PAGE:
Posted in Uncategorized

Bystand or Stand By

Welcome to Caregiver Friday!

I’ve been reading a lot of accounts of families providing care for a loved one with an illness or injury.  The world is filled with unanswerable questions so it’s not uncommon to be stuck in the role of bystander.  However, bystanders are usually those who see an event and choose to stand back, stay uninvolved and certainly keep both their physical and emotional distance.  Is that even possible?

The one factor most notable about caregivers is that you stand by your loved one.  You understand the nuanaces that create the wellness partner dynamic.  It’s like a political campaign where you endorse a candidate.  You throw your support behind your candidate for wellness; that’s a huge deal.  Obviously you can’t campaign for wellness (although an interesting idea), but endorsing someone means having faith in their abilities to return to wellness or to be resilient in their process.  We know that not everyone will get better, but we also know that anyone can experience healing and that’s the biggest thing you as a caregiver can lobby for in the illness arena.

Bystanders stand back far enough so they won’t “get in the way”, but when you “stand by” your loved one you help guide the ship.  Since I seem to be using political analogies I should keep the ball rolling.  When you stand by your loved one you become the “chief of staff” for the person who are providing care.  You’re the highest ranking member in the patient’s health cabinet.  Your opinion counts…it counts big.  You have a unique perspective that needs to be considered if the partnership is going to work and trust me…it is a partnership.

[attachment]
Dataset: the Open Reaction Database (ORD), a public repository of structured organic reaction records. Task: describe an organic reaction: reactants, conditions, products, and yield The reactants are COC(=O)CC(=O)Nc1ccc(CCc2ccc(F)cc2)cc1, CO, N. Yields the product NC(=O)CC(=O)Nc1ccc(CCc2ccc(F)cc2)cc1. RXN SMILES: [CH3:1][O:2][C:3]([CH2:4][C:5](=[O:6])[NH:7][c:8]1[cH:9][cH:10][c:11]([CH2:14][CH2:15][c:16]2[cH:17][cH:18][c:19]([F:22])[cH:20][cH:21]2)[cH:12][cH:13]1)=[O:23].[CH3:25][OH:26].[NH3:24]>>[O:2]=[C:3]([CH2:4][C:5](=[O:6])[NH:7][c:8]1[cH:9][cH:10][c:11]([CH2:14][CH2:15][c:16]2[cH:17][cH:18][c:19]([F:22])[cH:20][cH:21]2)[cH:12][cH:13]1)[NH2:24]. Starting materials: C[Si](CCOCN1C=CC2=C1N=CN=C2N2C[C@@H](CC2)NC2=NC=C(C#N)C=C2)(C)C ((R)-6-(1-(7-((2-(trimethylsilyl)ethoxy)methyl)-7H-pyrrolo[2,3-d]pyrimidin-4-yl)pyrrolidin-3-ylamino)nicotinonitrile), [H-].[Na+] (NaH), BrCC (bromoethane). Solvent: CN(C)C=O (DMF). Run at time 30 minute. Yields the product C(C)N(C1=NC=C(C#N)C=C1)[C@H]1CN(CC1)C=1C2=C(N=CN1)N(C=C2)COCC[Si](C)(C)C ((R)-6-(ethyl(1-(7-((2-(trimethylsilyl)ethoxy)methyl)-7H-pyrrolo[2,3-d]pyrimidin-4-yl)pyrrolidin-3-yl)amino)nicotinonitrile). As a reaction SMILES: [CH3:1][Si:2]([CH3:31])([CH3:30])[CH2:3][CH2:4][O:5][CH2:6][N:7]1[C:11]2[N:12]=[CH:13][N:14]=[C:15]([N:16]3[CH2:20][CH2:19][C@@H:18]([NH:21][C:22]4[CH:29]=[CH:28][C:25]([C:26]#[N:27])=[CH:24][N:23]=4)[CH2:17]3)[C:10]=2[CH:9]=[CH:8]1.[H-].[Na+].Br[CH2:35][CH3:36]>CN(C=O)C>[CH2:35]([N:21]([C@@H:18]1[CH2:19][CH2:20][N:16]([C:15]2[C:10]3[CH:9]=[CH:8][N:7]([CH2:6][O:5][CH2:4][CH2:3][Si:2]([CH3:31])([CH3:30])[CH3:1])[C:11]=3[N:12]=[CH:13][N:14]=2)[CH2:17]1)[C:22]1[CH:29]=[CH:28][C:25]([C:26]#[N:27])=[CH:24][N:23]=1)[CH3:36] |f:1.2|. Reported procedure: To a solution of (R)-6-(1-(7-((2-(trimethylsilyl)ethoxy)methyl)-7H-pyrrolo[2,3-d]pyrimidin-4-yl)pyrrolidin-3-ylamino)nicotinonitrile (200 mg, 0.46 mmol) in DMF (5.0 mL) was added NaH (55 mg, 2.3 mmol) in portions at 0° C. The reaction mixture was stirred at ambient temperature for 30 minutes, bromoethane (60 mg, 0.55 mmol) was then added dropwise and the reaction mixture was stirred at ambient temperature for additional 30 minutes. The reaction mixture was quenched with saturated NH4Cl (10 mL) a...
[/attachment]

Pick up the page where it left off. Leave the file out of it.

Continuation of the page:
The role your choose is your in fact a choice unlike the patient who doesn’t get to opt-out of their illness.  I hope that you honor the choices you make because they are quite impactful.  When you have the opportunity to take a stand your voice needs to be strong and loud because it may have to be heard above the roar of the emotional negative committee in the patient’s head.  I know it sounds like an insurmountable task, but I know you’re up to it.

Are you a bystander or do you stand by the patient?  How do you know the difference in the role you choose?  Share your “stand by” experience and how it makes a difference in the world.

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